I mean, blackness is such a complex ideology for me, and yet most representations of it suppress any inkling of nuance, and I can’t stand that. There’s so much beauty, flair and also dissonance at the heart of blackness that it just doesn’t seem fair that it should be confined to any parameters of any sort. My friends always say that if there are 1000 black people in a room, there are a 1000 different ways to be black, and stereotypes are just an impediment to us realising that. Haha, so yeah, part of my personal mandate is to chip away at them.  


Please tell us how you use colour and iconography in your work, as well as some of the motifs like birds and flowers that recur.  

For me colour and iconography function as the visual underpinnings for how I see blackness. For instance, there’s nothing monotonous about it to me, so most times anything monochrome just feels out of place to me. I was taught to never use more than 2 or 3 colours maximum per piece, so I revel in finding ways to use as many colours as possible and still have it look aesthetically appealing.   I love the convenience of being able to use iconography and symbols as shorthand to talk about something a lot deeper. For an easy example of what I’m talking about you can look at my characters and how they’re really just simplified abstractions of Ndebele patterns. By taking one of the most prominent shapes in those patterns – the triangle – and using that as the skeletal structure onto which everything else is applied the characters hint at a foundational blackness without being too overt about it, or at least I hope so.

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Urgh, the flowers are actually a really weird thing for me right now. They add such an attractive organic feel to the work, but on another level they also soften the tension brimming underneath the surface of the foreground characters. I think it creates the same kind of effect you get when you look at a photograph of a really masculine man with flowers in his beard. It’s nice, but why do we need to see something that we identify as overtly feminine as a flower to highlight vulnerability within masculinity? Is there really no way of seeing vulnerability as an inherent part of the definition of masculinity without having to add an asterisk to it?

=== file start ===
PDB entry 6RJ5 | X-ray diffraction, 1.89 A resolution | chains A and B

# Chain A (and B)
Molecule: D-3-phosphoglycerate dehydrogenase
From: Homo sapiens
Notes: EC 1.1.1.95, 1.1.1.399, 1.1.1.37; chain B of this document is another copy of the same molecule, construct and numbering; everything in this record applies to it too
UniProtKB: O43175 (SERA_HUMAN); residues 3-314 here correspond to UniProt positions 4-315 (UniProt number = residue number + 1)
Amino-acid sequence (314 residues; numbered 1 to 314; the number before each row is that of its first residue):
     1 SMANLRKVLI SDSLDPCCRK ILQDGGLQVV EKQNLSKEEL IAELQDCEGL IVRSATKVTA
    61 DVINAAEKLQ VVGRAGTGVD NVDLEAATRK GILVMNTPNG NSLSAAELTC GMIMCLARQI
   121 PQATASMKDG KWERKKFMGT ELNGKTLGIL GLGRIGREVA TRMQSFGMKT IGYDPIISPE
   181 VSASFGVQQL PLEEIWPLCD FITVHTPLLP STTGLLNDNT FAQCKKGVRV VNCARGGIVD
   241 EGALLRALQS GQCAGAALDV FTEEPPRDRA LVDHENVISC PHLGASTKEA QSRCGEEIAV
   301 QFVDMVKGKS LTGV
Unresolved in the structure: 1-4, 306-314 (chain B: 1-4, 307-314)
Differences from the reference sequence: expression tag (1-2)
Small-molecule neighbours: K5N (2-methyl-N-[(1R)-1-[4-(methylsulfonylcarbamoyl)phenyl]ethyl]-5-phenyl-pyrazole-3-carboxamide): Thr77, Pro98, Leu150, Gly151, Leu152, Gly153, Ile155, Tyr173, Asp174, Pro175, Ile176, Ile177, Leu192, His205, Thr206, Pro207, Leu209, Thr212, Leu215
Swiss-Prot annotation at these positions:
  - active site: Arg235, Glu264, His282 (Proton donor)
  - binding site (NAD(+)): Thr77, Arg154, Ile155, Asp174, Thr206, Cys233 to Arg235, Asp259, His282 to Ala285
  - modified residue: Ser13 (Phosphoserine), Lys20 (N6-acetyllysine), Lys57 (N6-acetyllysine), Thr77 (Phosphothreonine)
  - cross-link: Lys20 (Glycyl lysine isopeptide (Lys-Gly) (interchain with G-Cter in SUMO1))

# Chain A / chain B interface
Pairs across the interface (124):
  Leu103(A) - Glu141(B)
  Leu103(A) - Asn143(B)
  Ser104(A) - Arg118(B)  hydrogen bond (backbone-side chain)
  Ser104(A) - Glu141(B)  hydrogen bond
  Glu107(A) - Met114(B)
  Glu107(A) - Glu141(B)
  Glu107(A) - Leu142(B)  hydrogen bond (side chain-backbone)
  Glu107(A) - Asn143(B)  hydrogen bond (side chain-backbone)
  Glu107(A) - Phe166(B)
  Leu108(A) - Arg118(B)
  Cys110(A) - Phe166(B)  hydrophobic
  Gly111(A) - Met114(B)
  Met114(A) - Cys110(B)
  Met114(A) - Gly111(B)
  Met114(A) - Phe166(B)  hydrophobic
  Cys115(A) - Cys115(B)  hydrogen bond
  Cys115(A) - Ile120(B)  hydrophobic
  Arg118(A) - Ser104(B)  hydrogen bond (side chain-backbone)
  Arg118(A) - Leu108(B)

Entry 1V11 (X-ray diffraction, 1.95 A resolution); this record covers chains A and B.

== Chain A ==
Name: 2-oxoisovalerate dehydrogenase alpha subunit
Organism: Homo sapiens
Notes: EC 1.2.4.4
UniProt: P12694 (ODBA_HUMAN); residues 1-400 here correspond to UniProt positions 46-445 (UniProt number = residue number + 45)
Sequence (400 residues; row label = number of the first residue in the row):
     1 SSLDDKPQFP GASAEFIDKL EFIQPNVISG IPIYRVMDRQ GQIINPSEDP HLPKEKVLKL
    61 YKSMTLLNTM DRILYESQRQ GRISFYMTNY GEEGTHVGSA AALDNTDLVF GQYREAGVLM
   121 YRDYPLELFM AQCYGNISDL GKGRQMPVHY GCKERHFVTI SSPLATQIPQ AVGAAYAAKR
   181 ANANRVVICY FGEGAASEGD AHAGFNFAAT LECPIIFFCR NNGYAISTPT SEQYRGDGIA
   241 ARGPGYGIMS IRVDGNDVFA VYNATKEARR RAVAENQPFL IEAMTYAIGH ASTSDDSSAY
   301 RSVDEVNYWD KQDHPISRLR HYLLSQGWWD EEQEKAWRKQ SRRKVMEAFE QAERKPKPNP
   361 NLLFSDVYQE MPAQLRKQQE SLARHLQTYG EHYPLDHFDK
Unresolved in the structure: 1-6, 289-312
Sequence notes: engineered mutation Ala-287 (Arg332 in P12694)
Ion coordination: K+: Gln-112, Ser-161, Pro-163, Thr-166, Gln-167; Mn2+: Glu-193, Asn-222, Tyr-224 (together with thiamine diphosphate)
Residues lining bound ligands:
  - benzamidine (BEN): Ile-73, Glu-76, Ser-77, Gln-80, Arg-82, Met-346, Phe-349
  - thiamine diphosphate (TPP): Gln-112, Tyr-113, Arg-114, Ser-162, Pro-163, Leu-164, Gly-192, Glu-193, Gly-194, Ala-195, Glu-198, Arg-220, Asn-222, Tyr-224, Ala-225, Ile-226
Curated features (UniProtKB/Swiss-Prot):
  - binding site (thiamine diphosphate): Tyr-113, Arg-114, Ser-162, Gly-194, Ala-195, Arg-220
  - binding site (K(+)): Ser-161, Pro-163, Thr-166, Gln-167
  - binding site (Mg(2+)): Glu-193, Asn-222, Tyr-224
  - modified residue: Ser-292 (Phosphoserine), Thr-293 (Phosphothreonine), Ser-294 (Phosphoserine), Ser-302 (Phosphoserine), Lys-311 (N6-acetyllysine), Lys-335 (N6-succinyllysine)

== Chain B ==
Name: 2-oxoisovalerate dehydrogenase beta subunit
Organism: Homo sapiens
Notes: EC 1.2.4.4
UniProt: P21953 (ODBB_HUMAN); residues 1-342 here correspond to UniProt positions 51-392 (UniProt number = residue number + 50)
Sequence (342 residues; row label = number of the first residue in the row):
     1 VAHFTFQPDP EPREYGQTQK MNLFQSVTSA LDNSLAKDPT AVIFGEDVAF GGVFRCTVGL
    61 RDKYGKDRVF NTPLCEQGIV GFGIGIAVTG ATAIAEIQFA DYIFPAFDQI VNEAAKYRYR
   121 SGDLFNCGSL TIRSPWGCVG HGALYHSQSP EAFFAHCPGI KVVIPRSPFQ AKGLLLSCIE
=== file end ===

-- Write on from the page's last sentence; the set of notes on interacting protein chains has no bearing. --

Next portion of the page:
So the way it’s presented right now seems to me as if blackness and nature are on opposite sides of the fence – a gap widened even more by the fact that I draw the two in different styles. But in reality the two aren’t far from each other at all, historically, black people in this country have always had a close link to nature. We’ve been out here living organic, so that clash between blackness and nature isn’t even a real one.  

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In your opinion, what makes ‘good’ design good?  

Work which deliberately seeks to make the lives of marginalised people just a little bit more bearable, but is also considered enough to be able to do so without infantilising those communities or being condescending either.    

What do you love about the local graphic design scene, and what would you change if you had the chance?